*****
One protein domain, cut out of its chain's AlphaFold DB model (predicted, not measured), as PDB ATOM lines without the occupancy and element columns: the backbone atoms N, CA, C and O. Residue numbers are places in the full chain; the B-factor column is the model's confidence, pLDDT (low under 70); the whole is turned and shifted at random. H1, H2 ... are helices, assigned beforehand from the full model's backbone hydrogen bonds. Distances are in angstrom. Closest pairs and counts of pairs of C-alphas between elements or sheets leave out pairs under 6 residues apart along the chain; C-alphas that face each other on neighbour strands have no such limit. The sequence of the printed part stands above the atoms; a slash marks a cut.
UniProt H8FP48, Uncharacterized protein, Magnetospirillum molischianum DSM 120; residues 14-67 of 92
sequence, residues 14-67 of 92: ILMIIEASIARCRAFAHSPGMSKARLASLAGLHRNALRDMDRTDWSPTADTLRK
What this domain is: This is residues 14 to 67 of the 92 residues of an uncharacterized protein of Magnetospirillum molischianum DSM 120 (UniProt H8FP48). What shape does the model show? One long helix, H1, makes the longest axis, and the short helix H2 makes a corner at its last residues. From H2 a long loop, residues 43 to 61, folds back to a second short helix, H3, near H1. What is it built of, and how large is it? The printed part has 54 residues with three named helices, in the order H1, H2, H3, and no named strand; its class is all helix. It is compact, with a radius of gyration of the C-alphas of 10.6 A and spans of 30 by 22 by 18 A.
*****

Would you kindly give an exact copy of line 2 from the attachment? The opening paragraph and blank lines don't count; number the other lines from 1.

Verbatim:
sequence, residues 14-67 of 92: ILMIIEASIARCRAFAHSPGMSKARLASLAGLHRNALRDMDRTDWSPTADTLRK